Gaining hope through books
George Nandi knows first-hand the challenges refugees face in accessing quality education, but he also sees every day how books are changing lives by helping to provide it.
George works for the charity Windle International Kenya, which provides education to the thousands of refugees that live in one of the world’s largest refugee camps; Kakuma in northern Kenya. We spoke to him about his work, the people he supports and why he thinks books are key to a brighter future.
“My name is George Nandi, I work for Windle as an education officer, where I oversee the secondary education project.
The refugees in Kakuma come from their country mostly because of war. They’re traumatised. They’ve walked long distances. Probably lost a majority of their family members and their loved ones along the way and in war. There was possibly a lot of torture for them to reach Kakuma.
They’re taken in at the reception centre, then the process of registration kicks in, either as an asylum seeker or a refugee. They’re integrated into the communities, housing is provided, food distributed.
Those of school-going age are enrolled into the education system, either at primary or secondary level. We also have other structures that ensure their lives are good. We have health partners that provide health services and we also have legal partners that ensure that they live within the confines of Kenyan law.
Windle is responsible for providing education at secondary level and takes care of close to 15,000 learners in seven secondary schools. Our role is to ensure we provide quality education. We’ve recruited qualified teachers to teach them and through partnerships with Book Aid International, UNHCR and other donors such as UK Aid, PRM or Ecofund, we’ve ensured that we provide teaching and learning resources to them.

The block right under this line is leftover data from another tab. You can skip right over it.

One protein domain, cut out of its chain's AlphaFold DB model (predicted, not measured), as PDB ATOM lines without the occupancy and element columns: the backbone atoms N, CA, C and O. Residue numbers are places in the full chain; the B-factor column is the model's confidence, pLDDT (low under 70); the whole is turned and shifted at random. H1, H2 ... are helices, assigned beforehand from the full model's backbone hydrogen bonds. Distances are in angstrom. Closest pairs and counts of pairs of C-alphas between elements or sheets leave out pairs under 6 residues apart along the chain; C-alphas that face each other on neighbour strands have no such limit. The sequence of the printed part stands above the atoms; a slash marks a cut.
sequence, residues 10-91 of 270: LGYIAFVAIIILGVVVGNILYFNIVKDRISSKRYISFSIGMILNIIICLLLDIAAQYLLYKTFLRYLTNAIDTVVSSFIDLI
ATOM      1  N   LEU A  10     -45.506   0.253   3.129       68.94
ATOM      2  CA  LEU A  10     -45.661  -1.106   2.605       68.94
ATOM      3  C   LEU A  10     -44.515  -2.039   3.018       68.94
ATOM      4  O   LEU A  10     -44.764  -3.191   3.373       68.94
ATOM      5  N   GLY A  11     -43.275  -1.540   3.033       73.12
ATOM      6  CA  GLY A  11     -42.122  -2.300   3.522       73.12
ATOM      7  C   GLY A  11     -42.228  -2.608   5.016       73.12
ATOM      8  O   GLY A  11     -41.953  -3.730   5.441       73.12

The best part of my job is the positive impact on the lives of refugees.
We’ve seen quite a number of success stories: people who have scored highly in the national examinations and joined universities, both in Kenya, as well as abroad.
All of this brings me joy, knowing that people who have lost hope can attain success.
The most challenging part of my job is to ensure that all learners have access to quality education. We have very few opportunities for secondary education: overcrowded classrooms, very few teachers, and by this I mean low teacher to learner ratios and very few reading and writing materials, for both the teachers and learners. The challenge is how do we optimally provide education knowing there is high demand against very low supply.
In secondary school, our classrooms are overcrowded. One classroom accommodates around 120 learners, which, of course, is way above what the government recommends. This simply tells you that the quality is compromised at this particular level.
Books are a great resource for students. If you want to be successful, you have to be an avid reader.
The knowledge that we find in those books helps us implement the curriculum. It also helps students gain knowledge. By digging through books, they can come upon knowledge that they may have not have learnt in the classroom. They can get experiences from other countries and from the world at large. And I can also say that books provide an escape route from trauma. It’s a kind of therapy. Especially those adventure books. They provide us, and students, with this fulfilling kind of feeling when we read them.
We get hope from those books.
A book that gives characters as heroes can give the refugees a sense of heroism. They can get the resilience they need in difficult circumstances, overcome the challenges that they face in life as refugees, as well as gain skills and come up with ideas that can lead to livelihoods.
For me, books are very important, and we’ve realised all of these things through support from Book Aid International and from other donors who have provided us with books.”
We would like to thank players of People’s Postcode Lottery for their support which has helped to fund our important and urgent work with Windle, reaching refugees across Africa with brand new life-changing books.